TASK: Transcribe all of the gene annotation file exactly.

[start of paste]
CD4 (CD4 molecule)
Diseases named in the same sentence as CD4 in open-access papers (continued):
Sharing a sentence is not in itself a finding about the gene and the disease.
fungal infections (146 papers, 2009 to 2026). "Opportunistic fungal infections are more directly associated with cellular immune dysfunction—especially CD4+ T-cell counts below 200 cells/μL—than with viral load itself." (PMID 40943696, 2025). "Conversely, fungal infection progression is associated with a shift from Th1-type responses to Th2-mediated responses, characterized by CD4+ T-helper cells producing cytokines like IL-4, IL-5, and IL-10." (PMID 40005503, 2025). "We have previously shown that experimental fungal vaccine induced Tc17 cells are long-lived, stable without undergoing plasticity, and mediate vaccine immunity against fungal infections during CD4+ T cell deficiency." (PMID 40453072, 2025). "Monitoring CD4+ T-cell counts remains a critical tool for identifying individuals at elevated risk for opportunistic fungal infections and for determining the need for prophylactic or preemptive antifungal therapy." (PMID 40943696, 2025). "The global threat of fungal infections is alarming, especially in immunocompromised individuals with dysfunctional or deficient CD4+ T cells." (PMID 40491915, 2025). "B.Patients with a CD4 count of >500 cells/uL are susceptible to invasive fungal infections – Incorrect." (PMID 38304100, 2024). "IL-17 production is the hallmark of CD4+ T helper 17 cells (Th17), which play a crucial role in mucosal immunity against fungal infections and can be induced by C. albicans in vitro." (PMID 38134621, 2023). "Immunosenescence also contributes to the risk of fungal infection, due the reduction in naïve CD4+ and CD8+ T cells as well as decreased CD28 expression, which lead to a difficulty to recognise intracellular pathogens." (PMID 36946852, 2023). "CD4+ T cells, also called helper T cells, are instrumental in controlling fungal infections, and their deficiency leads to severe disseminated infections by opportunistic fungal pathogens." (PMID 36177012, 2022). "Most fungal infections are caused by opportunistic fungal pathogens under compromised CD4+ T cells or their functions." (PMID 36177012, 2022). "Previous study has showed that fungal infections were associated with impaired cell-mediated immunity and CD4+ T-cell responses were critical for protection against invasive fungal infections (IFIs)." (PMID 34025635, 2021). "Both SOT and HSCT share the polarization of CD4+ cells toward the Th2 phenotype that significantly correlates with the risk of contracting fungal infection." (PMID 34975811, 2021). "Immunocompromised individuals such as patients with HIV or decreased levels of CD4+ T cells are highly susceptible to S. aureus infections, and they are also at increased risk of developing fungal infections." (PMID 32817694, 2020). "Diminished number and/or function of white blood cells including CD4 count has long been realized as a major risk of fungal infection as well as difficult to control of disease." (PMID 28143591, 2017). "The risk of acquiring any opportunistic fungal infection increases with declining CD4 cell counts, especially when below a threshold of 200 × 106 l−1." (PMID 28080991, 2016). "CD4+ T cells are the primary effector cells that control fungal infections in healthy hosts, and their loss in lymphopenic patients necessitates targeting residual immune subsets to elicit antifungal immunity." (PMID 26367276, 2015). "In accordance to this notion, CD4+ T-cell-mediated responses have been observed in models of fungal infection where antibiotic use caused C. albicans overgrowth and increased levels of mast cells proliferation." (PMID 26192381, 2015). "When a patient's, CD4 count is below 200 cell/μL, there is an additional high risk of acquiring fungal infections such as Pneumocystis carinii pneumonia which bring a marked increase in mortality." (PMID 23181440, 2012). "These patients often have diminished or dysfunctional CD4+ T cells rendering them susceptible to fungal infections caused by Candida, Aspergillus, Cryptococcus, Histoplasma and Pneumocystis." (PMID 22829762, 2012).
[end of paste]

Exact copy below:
CD4 (CD4 molecule)
Diseases named in the same sentence as CD4 in open-access papers (continued):
Sharing a sentence is not in itself a finding about the gene and the disease.
fungal infections (146 papers, 2009 to 2026). "Opportunistic fungal infections are more directly associated with cellular immune dysfunction—especially CD4+ T-cell counts below 200 cells/μL—than with viral load itself." (PMID 40943696, 2025). "Conversely, fungal infection progression is associated with a shift from Th1-type responses to Th2-mediated responses, characterized by CD4+ T-helper cells producing cytokines like IL-4, IL-5, and IL-10." (PMID 40005503, 2025). "We have previously shown that experimental fungal vaccine induced Tc17 cells are long-lived, stable without undergoing plasticity, and mediate vaccine immunity against fungal infections during CD4+ T cell deficiency." (PMID 40453072, 2025). "Monitoring CD4+ T-cell counts remains a critical tool for identifying individuals at elevated risk for opportunistic fungal infections and for determining the need for prophylactic or preemptive antifungal therapy." (PMID 40943696, 2025). "The global threat of fungal infections is alarming, especially in immunocompromised individuals with dysfunctional or deficient CD4+ T cells." (PMID 40491915, 2025). "B.Patients with a CD4 count of >500 cells/uL are susceptible to invasive fungal infections – Incorrect." (PMID 38304100, 2024). "IL-17 production is the hallmark of CD4+ T helper 17 cells (Th17), which play a crucial role in mucosal immunity against fungal infections and can be induced by C. albicans in vitro." (PMID 38134621, 2023). "Immunosenescence also contributes to the risk of fungal infection, due the reduction in naïve CD4+ and CD8+ T cells as well as decreased CD28 expression, which lead to a difficulty to recognise intracellular pathogens." (PMID 36946852, 2023). "CD4+ T cells, also called helper T cells, are instrumental in controlling fungal infections, and their deficiency leads to severe disseminated infections by opportunistic fungal pathogens." (PMID 36177012, 2022). "Most fungal infections are caused by opportunistic fungal pathogens under compromised CD4+ T cells or their functions." (PMID 36177012, 2022). "Previous study has showed that fungal infections were associated with impaired cell-mediated immunity and CD4+ T-cell responses were critical for protection against invasive fungal infections (IFIs)." (PMID 34025635, 2021). "Both SOT and HSCT share the polarization of CD4+ cells toward the Th2 phenotype that significantly correlates with the risk of contracting fungal infection." (PMID 34975811, 2021). "Immunocompromised individuals such as patients with HIV or decreased levels of CD4+ T cells are highly susceptible to S. aureus infections, and they are also at increased risk of developing fungal infections." (PMID 32817694, 2020). "Diminished number and/or function of white blood cells including CD4 count has long been realized as a major risk of fungal infection as well as difficult to control of disease." (PMID 28143591, 2017). "The risk of acquiring any opportunistic fungal infection increases with declining CD4 cell counts, especially when below a threshold of 200 × 106 l−1." (PMID 28080991, 2016). "CD4+ T cells are the primary effector cells that control fungal infections in healthy hosts, and their loss in lymphopenic patients necessitates targeting residual immune subsets to elicit antifungal immunity." (PMID 26367276, 2015). "In accordance to this notion, CD4+ T-cell-mediated responses have been observed in models of fungal infection where antibiotic use caused C. albicans overgrowth and increased levels of mast cells proliferation." (PMID 26192381, 2015). "When a patient's, CD4 count is below 200 cell/μL, there is an additional high risk of acquiring fungal infections such as Pneumocystis carinii pneumonia which bring a marked increase in mortality." (PMID 23181440, 2012). "These patients often have diminished or dysfunctional CD4+ T cells rendering them susceptible to fungal infections caused by Candida, Aspergillus, Cryptococcus, Histoplasma and Pneumocystis." (PMID 22829762, 2012).